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Eminent Domain: Be Careful What You Ask For

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By:  Richard Herold and Patrick Paul

The condemnation[1] of property for public works may not always be as clean and easy as the government would like.  Although local governments are often critical players in the cleanup and redevelopment of contaminated properties, contaminated property can: (1) trigger disclosure requirements; (2) lead to environmental liability, for example, under the Comprehensive Environmental Response, Compensation and Liability Act (“CERCLA” or “Superfund”) (42 U.S.C. §9601, et seq.) or an analogous state statute;[2] and/or (3) impact the ultimate valuation of the property.

Local governments can be liable under CERCLA as any one of the following:

  • A current owner or operator of the contaminated property
  • An owner or operator of the property at the time of contamination
  • A party who arranged for the disposal of contamination
  • One who transported the hazardous substances to the property

Condemning authorities can, however, avail of Superfund’s bona fide prospective purchaser defense by engaging in all appropriate inquiry in advance of condemnation and/or taking reasonable post condemnation steps with respect to any known or discovered contamination.

First, if the owner knows about the contamination and agrees to sell the property outside of the involuntary condemnation process, the owner generally must disclose the contamination.  If the owner does not agree to sell the property, and the property is taken by eminent domain proceedings, the owner generally owes the condemning authority no duty of disclosure.[3]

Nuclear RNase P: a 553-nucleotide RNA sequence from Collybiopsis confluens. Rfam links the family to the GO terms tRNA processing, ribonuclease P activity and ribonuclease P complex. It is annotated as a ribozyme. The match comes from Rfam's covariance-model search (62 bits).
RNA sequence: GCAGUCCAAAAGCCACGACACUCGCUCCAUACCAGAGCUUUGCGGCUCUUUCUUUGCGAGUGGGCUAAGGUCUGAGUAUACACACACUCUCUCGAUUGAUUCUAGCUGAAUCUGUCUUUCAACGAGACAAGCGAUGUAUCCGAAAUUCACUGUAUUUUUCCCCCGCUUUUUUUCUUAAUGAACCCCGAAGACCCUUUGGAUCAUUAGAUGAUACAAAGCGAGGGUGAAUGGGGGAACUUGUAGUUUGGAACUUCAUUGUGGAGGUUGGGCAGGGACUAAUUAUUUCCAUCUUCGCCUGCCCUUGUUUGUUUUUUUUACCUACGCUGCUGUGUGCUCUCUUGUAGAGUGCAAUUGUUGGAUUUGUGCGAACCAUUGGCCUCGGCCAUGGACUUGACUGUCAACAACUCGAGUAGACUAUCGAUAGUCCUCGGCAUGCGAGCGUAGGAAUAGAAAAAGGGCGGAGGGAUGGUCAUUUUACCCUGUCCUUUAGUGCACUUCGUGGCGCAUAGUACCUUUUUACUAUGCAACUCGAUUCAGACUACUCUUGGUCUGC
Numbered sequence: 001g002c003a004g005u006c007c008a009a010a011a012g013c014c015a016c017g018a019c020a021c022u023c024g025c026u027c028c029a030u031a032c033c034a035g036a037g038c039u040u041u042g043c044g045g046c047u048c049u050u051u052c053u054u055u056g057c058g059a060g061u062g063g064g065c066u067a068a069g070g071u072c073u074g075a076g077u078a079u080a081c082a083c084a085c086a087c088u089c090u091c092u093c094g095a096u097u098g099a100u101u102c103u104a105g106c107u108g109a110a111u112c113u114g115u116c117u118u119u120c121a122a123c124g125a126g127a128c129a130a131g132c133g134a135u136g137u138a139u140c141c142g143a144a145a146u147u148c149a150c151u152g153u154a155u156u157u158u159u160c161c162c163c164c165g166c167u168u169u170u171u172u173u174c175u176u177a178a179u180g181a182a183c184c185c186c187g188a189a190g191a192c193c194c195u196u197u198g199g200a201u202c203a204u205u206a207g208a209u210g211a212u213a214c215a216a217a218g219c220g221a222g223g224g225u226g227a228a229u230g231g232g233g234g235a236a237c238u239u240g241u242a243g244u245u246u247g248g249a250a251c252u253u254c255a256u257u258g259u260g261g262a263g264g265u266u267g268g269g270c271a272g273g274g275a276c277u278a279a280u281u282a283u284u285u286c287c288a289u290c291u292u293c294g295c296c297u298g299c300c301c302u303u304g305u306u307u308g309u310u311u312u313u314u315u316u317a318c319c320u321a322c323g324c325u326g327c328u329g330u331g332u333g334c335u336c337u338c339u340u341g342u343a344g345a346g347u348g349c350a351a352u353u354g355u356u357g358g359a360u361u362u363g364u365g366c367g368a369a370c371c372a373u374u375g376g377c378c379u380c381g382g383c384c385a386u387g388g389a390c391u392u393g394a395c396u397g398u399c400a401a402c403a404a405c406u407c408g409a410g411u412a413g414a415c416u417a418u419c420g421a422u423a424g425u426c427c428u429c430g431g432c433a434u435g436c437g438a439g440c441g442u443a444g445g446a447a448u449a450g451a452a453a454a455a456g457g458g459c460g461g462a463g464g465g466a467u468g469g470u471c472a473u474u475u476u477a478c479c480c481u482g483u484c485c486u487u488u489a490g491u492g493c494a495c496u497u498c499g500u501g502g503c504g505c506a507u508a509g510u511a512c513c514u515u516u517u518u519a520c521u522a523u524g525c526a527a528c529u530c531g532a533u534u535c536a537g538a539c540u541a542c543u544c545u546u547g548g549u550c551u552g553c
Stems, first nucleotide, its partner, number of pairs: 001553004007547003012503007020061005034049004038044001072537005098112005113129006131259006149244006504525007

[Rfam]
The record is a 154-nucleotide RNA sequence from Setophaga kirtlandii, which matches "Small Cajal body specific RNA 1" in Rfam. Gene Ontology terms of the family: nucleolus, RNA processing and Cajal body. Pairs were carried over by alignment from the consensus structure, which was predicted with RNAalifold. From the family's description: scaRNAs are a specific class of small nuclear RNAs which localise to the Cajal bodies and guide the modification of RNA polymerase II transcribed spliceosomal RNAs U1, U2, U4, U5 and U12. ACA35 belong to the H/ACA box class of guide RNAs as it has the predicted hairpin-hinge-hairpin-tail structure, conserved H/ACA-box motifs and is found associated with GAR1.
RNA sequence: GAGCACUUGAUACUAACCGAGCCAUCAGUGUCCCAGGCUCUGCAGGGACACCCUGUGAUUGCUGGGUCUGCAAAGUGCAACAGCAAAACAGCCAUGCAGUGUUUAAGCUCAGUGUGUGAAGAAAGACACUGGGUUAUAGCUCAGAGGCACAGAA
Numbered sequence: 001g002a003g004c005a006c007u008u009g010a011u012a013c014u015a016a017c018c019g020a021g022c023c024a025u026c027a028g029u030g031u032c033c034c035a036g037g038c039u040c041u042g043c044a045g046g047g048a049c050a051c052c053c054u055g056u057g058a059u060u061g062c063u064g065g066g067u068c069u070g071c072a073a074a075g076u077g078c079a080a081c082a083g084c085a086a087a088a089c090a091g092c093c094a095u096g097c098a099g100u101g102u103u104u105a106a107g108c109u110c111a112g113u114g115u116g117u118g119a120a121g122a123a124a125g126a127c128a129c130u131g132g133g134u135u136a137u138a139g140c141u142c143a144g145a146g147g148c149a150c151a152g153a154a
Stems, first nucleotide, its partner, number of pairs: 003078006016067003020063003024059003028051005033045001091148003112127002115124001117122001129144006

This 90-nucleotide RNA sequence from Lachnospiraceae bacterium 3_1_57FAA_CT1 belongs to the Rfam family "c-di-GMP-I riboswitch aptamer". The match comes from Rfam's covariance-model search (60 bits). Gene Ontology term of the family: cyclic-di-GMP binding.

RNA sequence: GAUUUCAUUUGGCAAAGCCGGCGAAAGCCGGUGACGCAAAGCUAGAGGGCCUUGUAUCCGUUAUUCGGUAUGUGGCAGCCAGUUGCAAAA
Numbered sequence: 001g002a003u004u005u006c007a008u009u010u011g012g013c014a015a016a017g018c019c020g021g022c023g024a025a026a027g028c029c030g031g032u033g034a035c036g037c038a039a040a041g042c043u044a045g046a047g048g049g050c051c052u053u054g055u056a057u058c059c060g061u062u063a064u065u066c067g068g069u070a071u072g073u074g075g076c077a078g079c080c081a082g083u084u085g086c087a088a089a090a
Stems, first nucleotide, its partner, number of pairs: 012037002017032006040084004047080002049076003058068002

Second, if hazardous substances are found on the property post-condemnation, the condemning authority could, as the new owner of the property, be liable under CERCLA for the clean-up costs.  Although the innocent purchaser defense may be available to a condemning authority under CERCLA, the governmental authority must show it addressed hazardous substances in a prudent fashion and took reasonable precautions against the foreseeable acts or omissions of third parties who might otherwise cause of release of hazardous substances.  That said, even if successful in sidestepping CERCLA liability, the condemning authority may still face substantial costs if forced to remove contaminated soil as a prelude to the contemplated public works project.

Third, know that if property is contaminated, it may have an impact on the valuation of the property, with the burden of proof falling on the condemning authority to show the contamination caused a decrease in value.

In short, any condemning authority must carefully investigate the property thoroughly before proceeding with the taking.

[1] Condemnation is synonymous with eminent domain.

[2] This article is designed to address one federal statutory example which could trigger liability, but numerous other federal and state statutes may apply.

[3] In virtually every state and federal court, the condemning authority would have a right to inspect the property and to ask questions in discovery to ensure the property was not contaminated.